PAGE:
This is an odd one to try to explain to people.
Lily and the Octopus is about Ted, who talks to his dachshund, Lily, and thinks he can hear her talking back. It’s unclear whether he genuinely believes she is talking to him, or if it’s just how he copes. At the beginning of the book, Ted notices a tumour on Lily’s head, although he doesn’t name it, instead seeing it as an octopus, which shortly also begins talking to him.
It’s been a good start to 2018 (in reading terms, anyway). I found a brand-new favourite novel in January, and am really enjoying my general attitude towards reading at the moment. Gone are the days of reading a book just so I can write a review/tick it off my TBR/add it to my Goodreads challenge! Now I only read books I really want to read, and I feel so much better for it.
I’ve also tried to be better with my blogging this year, and have scheduled every Monday at 7pm for a weekly post. I did miss last week – oops! I would’ve just posted later in the week but sadly my Macbook doesn’t want to turn on at the moment. Fingers crossed it’s just the battery!
The Power by Naomi Alderman
This won the 2017 Baileys Women’s Prize for Fiction so has been on my radar since then. I didn’t read any of the shortlist but from the synopsis this was the one that sparked my interest the most, so I was quite surprised when it won (as my idea of an award-winner is often quite different to that of literary judges). I love the premise behind it: a switcheroo of male and female roles in society, women suddenly finding themselves in the seats of power when they develop the ability to electrocute from their fingertips.
This list is not very extensive or impressive, but I’m pleased with it. I finally seem to be properly back into reading, even though there was nothing this month that I really loved.
Most of these books were read during BookTubeAThon, which is why I didn’t bother doing a wrap-up last week – I figured it would end up being too similar to this post.
1. Sofia Khan is Not Obliged by Ayisha Malik.
GUYS GUYS GUYS THERE’S A POKEMON GO BOOK TAG. LOOK HERE IT IS.
If you’ve read my last few posts, you might have noticed I’m a little obsessed with Pokemon at the moment. I mean, I’ve always been obsessed with Pokemon – it was all-encompassing in my childhood, even more so than Harry Potter – but right now, with Pokemon Go taking over the world, my obsession has come back with a vengeance.
I haven’t been tagged for this but when I saw it on Nazahet’s blog, Read Diverse Books, I obviously had to do it! It was originally created by Aentee at Read at Midnight (she also created the awesome graphics for this tag!).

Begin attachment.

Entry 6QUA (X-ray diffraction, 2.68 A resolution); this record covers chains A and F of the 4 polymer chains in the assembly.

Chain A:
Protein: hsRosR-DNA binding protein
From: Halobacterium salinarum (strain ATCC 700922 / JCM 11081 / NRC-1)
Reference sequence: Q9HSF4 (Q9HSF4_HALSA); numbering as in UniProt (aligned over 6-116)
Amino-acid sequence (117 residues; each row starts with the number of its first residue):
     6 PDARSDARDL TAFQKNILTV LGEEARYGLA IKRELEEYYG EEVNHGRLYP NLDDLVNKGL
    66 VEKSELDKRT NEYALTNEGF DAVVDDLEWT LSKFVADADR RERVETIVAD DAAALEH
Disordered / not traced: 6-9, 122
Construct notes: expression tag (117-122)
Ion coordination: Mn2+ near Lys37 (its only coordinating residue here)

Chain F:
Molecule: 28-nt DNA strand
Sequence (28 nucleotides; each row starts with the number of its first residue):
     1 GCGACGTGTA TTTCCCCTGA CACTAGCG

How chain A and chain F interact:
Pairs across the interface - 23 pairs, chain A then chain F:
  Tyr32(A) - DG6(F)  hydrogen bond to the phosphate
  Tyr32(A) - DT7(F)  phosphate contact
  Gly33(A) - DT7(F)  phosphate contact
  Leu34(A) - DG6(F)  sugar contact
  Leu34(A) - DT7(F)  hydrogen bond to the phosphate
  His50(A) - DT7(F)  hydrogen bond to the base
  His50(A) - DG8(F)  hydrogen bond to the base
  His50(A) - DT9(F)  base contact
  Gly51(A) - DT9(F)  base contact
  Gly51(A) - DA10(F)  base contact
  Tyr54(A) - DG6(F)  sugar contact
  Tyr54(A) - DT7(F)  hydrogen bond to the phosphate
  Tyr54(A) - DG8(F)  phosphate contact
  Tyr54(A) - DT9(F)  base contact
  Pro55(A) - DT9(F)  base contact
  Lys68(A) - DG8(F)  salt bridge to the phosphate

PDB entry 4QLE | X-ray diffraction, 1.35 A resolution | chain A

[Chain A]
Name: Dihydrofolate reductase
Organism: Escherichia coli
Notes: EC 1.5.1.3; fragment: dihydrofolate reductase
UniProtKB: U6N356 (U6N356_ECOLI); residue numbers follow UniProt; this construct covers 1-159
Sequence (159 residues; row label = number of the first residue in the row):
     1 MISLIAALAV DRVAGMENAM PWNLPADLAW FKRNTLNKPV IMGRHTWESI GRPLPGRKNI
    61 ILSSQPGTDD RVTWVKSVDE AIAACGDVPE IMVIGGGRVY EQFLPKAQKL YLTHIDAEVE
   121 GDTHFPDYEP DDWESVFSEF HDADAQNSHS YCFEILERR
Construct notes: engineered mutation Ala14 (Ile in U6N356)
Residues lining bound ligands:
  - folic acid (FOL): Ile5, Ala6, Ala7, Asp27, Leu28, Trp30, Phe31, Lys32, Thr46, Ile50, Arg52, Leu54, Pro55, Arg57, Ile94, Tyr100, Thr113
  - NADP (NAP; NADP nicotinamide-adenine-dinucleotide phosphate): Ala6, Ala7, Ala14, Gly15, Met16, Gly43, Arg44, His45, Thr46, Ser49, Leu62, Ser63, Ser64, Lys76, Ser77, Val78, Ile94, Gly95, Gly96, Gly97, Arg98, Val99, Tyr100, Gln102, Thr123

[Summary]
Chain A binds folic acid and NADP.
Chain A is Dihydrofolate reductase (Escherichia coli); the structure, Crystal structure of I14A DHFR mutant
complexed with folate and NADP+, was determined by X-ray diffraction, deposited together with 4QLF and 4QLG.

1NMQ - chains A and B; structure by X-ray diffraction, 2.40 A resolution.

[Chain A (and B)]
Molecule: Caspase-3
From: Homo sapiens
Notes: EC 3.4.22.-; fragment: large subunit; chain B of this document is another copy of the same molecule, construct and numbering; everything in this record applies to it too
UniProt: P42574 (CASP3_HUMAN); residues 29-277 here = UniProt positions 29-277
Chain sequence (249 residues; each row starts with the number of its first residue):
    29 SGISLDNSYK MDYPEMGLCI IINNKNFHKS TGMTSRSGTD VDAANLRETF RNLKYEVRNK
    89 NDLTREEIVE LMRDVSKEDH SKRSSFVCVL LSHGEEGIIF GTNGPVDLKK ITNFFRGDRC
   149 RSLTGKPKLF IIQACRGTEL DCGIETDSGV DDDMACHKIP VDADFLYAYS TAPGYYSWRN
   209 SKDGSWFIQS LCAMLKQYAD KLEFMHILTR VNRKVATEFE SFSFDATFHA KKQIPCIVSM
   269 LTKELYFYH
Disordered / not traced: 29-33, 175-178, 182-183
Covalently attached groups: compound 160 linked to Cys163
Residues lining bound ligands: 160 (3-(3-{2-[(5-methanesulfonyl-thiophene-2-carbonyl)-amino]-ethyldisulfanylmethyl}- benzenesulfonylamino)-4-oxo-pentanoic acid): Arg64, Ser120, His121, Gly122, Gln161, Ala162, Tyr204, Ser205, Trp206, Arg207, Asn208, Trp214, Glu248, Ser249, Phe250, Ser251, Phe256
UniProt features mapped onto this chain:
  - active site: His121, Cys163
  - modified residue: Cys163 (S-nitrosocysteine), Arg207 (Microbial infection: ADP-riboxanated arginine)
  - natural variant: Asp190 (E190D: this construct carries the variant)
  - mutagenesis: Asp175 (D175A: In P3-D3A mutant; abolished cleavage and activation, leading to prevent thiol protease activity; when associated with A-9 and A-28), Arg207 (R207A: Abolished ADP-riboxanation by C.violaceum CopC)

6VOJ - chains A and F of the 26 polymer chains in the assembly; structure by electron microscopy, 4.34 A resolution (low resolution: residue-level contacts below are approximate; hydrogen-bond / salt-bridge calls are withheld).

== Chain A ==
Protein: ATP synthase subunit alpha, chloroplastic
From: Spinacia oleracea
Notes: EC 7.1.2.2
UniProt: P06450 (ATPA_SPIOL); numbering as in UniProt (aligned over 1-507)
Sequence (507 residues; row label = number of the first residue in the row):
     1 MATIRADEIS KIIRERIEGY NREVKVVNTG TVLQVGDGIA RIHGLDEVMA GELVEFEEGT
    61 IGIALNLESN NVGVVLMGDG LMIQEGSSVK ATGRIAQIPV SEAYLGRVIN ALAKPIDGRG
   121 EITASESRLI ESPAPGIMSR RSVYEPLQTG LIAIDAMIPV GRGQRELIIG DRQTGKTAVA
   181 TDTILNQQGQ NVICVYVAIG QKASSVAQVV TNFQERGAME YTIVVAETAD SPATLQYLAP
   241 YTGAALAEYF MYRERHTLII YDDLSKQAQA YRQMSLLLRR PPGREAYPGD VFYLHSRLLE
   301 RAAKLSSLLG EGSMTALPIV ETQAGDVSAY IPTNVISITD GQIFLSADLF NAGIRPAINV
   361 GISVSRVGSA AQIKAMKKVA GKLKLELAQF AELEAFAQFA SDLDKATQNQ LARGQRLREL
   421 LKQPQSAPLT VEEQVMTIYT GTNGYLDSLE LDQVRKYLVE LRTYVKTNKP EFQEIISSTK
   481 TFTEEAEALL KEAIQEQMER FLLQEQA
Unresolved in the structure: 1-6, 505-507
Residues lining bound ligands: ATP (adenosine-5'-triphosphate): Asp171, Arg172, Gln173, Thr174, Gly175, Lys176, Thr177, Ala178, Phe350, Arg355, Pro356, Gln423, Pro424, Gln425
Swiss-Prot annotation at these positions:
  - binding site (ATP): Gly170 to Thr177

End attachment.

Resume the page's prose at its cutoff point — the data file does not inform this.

I didn’t manage to start reading The Grown-Up last night because I fell asleep really early (while watching old episodes of Pokemon – yay!). I’m just about to start reading Forgive Me, Leonard Peacock by Matthew Quick.
I’m roughly halfway through Forgive Me, Leonard Peacock and am enjoying it but I’m still waiting for the wow factor to hit me. I’ve heard so many good things about this book and I absolutely adored The Silver Linings Playbook – also by Matthew Quick – so had really high hopes for this. Maybe it’s the ending that’s going to cross us over into four- or five-star territory.
I read and re-read the one-and-a-half-page-long prologue to Three Wishes by Liane Moriarty on the train this morning, because someone’s six kids were screaming too loud for me to concentrate. I’m not being funny but it’s seven o’clock inthe morning: I have a Monday headache; my eyelids are sticking together and I’ve got to go to bloody work. Can’t you bring your clan out a bit later on?
So obviously I gave up reading and played Pokemon Go instead.
Over the last couple of days, I’ve been thinking about what books to read next week, when BookTubeAThon starts: a challenge where you attempt to read 7 books in 7 days (PAH, not gonna happen). Despite my pessimism, I am going to give it a shot, and here are some books I’m going to try out for the additional challenges Ariel Bissett has set us.
REALITY BOY BY A. S. KING.
This is for the ‘Read a book with yellow on the cover’ challenge, as you can see.
I wanted to use this week to try and get through the books I was really excited about when I got them, and Reality Boy is one of them. It’s about a boy who was on a reality TV show as a toddler and what his dysfunctional life is like now.